What's the point of death by electrocution?

I have never understood why one of our capital punishments is death by electrocution.

First of all, it seems like a very random way to kill someone, as if they were having a brainstorming session on “strange execution methods” and a guy said, “why don’t we run an electric current through them!”

Secondly, it seems, from what I have read about it, to be a painful, relatively slow way to die. People cook from the inside, their heads burst into flames, their eyeballs pop out, etc etc. Sounds like a very barbaric execution.

Thirdly, it seems needlessly complicated and convoluted. A large amount of preparation needs to go into it, there’s something stagey about all the steps followed through in strapping the prisoner into the chair, and even then accidents apparently happen causing horrific death scenes.

This is just my opinion, but the electric chair strikes me as the kind of thing that a sick, demented science fiction writer would come up with. I think it’s far from a humane method of execution. Wouldn’t a bullet in the head be a million times cheaper, faster, easier and more painless?

Why the hell do we go to the legnth of strapping someone into a chair and electrocuting them, rather than shooting them in the back of the head? If we must have capital punishment at all? (But that’s another issue.)

More of a “What can we do with this newfangled ‘electricity’ thing?” brainstorming session. Back in the days when electricity was a new development, scientists tried to do everything electrically.

Not if it’s done right. The electricity messes up the controls for the heart, lungs, and brain, and you die fairly quickly. It’s harder to screw up than hanging, at least. The dramatic straining against the straps and such is just caused by the electricity passing through the muscles; the person is dead before that happens. Here’s a brief history of the electric chair.

All forms of execution take quite a bit of preparation, you just see Ol’ Sparky more in movies because it’s more dramatic-looking. Accidents happen with all forms of execution, but they’re very rare due to the large amount of preparation.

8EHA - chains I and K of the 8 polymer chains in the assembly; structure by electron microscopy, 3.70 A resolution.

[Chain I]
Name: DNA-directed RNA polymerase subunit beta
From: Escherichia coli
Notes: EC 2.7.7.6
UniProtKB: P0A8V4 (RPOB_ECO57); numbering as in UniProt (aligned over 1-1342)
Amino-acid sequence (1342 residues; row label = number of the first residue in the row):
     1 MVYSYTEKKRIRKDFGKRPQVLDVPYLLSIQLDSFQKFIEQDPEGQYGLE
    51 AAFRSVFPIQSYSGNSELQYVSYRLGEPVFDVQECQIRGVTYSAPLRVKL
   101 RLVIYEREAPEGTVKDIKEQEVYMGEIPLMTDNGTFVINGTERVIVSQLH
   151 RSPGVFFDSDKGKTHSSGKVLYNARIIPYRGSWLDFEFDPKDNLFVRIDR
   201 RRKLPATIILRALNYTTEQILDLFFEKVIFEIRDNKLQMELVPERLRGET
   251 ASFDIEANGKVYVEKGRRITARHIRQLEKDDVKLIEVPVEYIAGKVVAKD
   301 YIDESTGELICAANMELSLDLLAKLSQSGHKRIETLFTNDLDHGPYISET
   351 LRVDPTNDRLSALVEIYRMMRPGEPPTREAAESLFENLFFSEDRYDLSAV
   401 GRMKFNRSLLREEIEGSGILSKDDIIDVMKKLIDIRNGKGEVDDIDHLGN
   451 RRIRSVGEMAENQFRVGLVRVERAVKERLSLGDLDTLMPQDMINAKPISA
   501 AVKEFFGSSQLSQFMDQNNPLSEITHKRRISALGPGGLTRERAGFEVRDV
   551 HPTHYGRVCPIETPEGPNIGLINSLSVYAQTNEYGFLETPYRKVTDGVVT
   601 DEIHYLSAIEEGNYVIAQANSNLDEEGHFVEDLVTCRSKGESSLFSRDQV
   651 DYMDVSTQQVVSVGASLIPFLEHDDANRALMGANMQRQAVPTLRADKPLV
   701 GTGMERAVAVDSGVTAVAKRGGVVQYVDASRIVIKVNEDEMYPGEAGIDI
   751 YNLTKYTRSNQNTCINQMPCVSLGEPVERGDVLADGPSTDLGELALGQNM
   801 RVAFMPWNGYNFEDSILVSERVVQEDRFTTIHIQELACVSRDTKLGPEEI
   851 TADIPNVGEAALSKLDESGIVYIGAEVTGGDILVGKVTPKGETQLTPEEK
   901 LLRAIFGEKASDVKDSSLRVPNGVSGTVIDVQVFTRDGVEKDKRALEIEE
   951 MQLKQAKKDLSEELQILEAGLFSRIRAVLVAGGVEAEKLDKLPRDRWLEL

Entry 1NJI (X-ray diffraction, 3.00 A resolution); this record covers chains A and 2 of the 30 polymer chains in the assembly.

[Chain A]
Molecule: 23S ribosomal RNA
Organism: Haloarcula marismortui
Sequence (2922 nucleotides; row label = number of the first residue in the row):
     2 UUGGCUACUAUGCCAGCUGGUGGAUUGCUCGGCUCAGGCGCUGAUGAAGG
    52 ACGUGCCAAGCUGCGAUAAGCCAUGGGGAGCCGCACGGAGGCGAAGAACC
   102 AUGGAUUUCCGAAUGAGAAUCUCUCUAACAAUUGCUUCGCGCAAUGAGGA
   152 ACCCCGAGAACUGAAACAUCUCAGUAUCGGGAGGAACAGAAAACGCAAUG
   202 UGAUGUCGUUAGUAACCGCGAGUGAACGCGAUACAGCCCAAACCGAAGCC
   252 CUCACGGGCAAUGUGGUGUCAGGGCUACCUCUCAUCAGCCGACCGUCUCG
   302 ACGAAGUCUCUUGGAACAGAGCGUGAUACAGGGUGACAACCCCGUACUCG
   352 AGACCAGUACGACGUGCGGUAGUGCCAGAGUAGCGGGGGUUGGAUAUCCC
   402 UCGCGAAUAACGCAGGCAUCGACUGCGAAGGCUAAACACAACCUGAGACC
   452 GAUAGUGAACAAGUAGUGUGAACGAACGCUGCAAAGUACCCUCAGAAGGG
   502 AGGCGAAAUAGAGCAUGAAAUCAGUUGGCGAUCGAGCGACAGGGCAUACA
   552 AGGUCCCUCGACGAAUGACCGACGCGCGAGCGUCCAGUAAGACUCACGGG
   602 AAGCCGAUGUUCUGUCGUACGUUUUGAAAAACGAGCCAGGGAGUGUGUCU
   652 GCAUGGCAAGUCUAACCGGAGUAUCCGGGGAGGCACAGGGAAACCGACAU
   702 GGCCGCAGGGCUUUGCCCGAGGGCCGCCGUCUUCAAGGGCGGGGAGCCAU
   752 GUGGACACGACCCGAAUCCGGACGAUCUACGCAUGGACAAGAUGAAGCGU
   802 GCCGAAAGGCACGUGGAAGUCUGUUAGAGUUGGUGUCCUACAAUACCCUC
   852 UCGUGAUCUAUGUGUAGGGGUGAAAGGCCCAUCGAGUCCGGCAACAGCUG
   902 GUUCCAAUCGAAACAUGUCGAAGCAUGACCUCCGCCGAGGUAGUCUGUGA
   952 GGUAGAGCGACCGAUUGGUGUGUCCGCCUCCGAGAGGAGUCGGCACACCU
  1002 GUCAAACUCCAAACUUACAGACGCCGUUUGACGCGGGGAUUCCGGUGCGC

Still, it seems like too much of a novelty to me. The next thing we’ll have is people being launched into space. Or death by the Internet (I’ll leave that to your imaginations.)

This idea is FAR less aesthetically appealing than electrocution. Someone’s gotta clean up all the blood and pieces of brain splattered around. And the family of the executed sure can’t have an open casket funeral. Admittedly the gas chamber is hardly a messy way to off someone. And it isn’t like cyanide hasn’t been around for a long time.

Oh, and to add to that last bit, every currently used form of execution (even firing squad – Idaho and Oklahoma have it as an option) requires the prisoner to be strapped to a chair (or table) in much the same way. Can’t have him trying to dodge your bullet to the back of the head, can we?

You’ll be happy to know that only Nebraska uses the electric chair as its sole method of execution, although a few other states let the prisoner choose between it and lethal injection.

Here’s a page describing how they all work.

Maybe a pneumatic (or hydraulic?) piston-mounted bolt or spike fired through the brain stem and into the brain would be preferable. It would destroy the brain about as fast as a bullet to the head, but without actually bursting the skull.

And it’d leave the body intact enough to harvest for organs and tissues.

Anyway, one of the reasons that they thought up death via electrocution in the first place was as a humain alternative to hanging. Like Gunslinger said, in theory, death by electrocution should be instantanious.

Of course, it took awhile to get the technical details worked out. (It probably didn’t help that Edison was trying to make AC power look bad by using it for electrocutions, as opposed to DC, which he—and his company—favored. It makes you wonder how much effort he was really putting into making the first electric chairs perform the best the could.)

Personally, though, I’d prefer the ol’ bullet to the brain. Or maybe being plunged head-first into a vat of liquid nitrogen.